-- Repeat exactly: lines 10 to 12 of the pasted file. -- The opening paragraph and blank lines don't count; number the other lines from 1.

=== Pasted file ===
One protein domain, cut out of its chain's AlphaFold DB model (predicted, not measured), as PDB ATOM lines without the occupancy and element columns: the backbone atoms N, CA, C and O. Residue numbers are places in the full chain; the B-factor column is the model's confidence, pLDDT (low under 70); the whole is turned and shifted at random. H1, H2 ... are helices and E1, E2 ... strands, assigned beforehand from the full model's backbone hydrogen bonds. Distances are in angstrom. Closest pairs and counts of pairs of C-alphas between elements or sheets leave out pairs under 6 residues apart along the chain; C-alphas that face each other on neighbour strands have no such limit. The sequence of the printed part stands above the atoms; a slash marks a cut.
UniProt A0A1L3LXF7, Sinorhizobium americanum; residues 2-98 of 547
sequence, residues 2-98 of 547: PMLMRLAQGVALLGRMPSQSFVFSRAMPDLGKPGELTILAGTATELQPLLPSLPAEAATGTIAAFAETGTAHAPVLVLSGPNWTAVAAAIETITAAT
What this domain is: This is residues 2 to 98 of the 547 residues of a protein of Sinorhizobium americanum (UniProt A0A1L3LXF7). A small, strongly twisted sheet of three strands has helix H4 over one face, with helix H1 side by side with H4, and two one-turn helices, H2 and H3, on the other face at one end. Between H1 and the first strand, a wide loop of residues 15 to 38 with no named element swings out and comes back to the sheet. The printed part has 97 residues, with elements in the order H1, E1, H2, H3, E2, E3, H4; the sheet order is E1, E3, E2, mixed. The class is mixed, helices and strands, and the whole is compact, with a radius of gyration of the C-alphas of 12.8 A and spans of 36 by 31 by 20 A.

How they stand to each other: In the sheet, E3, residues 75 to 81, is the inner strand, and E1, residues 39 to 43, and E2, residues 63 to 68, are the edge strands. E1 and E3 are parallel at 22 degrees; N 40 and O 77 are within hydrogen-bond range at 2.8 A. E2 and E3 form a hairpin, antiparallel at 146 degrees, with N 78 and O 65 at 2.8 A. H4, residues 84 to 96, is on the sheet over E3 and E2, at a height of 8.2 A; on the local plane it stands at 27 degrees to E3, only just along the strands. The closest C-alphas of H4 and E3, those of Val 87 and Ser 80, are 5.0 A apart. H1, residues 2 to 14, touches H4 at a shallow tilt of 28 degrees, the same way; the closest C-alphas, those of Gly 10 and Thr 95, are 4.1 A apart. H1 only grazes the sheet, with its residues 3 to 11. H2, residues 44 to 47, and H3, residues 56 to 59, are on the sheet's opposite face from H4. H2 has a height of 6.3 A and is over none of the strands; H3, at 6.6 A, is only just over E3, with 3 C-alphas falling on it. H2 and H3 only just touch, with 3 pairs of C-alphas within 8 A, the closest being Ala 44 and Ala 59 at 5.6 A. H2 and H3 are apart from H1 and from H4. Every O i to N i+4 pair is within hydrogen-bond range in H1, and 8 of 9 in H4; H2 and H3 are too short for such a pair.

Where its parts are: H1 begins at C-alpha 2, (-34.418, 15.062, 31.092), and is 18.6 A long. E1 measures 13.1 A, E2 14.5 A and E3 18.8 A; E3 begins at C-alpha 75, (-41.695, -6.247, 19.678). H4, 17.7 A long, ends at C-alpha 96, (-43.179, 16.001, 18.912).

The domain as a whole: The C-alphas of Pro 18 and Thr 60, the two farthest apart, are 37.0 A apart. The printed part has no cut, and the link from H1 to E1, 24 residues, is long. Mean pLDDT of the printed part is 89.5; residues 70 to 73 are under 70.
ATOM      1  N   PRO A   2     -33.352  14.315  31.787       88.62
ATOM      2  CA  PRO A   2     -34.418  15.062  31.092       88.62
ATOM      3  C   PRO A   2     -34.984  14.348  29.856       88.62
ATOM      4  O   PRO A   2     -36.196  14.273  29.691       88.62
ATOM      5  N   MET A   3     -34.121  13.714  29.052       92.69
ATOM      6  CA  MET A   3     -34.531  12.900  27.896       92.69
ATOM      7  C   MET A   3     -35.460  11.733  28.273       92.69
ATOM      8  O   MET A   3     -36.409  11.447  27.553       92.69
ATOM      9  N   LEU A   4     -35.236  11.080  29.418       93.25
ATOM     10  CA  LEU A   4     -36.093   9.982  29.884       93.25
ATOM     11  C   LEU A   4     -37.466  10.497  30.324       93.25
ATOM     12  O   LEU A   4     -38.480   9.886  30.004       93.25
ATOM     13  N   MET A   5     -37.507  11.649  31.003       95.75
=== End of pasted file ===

ATOM      4  O   PRO A   2     -36.196  14.273  29.691       88.62
ATOM      5  N   MET A   3     -34.121  13.714  29.052       92.69
ATOM      6  CA  MET A   3     -34.531  12.900  27.896       92.69